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Contribution to Daycare
A common question for divorcing parties is "who pays for the daycare?" As an additional obligation, Minnesota Statutes now require the non-custodial parent to contribute to any child care expenses incurred as a result of the custodial parent’s employment or schooling. The expenses are divided only after deducting twenty-five percent (25%) from the total daycare costs since the custodial parent is entitled to a tax deduction in that approximate percentage each year. In other words, if the daycare costs equal $800 each month, the portion divided between the parents is only 75% of that figure or $600. Those allowable child care costs are divided between the parties proportionate to their income.
For example, let’s say dad earns $2,000 net per month and mom earns $3,000 net per month. Let’s say dad has physical custody of the one minor child from the relationship. Mom would have a guideline child support obligation pursuant to Minnesota Statutes of $750 for one child (25% of her net income). Each parties’ contribution to daycare expenses is then calculated based on their proportionate share of the total household income.
Mom has $2,250 each month after deducting her child support obligation of $750. Dad will have $2,750 per month after adding in the child support paid to him by mom. The total income is $5,000. Therefore, mom’s proportionate responsibility for daycare expenses is calculated by determining her percentage of the total income. That percentage is determined by dividing mom’s income by the total income ($2,250 divided by $5000 = .45) or 45%. In this example, mom’s proportionate responsibility would be 45% of the allowable child care costs or $270 ($600 x .45).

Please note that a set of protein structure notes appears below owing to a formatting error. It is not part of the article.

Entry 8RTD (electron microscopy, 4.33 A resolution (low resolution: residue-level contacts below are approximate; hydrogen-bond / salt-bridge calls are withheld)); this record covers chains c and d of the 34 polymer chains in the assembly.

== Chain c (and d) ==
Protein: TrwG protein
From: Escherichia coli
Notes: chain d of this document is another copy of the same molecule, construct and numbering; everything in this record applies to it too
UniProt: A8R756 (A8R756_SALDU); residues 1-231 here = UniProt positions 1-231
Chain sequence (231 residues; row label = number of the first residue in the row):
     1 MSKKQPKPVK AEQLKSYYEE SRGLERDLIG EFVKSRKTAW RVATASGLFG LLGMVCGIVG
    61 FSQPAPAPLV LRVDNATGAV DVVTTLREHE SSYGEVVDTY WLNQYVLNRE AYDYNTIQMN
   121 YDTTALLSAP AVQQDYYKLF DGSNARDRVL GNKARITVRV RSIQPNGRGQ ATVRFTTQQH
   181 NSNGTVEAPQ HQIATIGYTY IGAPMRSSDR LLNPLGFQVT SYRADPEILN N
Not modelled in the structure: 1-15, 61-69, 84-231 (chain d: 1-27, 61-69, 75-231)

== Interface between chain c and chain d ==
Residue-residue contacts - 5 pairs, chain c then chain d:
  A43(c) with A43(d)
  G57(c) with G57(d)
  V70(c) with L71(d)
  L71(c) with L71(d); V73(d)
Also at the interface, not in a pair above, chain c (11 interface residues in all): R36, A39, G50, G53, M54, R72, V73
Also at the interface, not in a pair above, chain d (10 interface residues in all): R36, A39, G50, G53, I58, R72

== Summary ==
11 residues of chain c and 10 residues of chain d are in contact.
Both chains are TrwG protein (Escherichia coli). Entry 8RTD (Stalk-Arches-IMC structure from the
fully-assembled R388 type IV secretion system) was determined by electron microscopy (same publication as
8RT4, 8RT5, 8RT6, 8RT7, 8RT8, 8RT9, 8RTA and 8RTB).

When custody is in dispute, a Minnesota court issues a custody order that is in the "best interests of the child." Joint custody will only be awarded if parents have shown the court that they are willing and able to cooperate. A court also examines several factors with the child's welfare in mind. They include (1) the child's preference, (2) each parent's health, (3) the child's health and whether any special needs exist, (4) each parent's relationship with the child, (5) which parent has been the child's primary caretaker, (6) each parent's ability to provide a stable environment for the child, (7) any history of domestic violence or child abuse and (8) any allegations of abuse.
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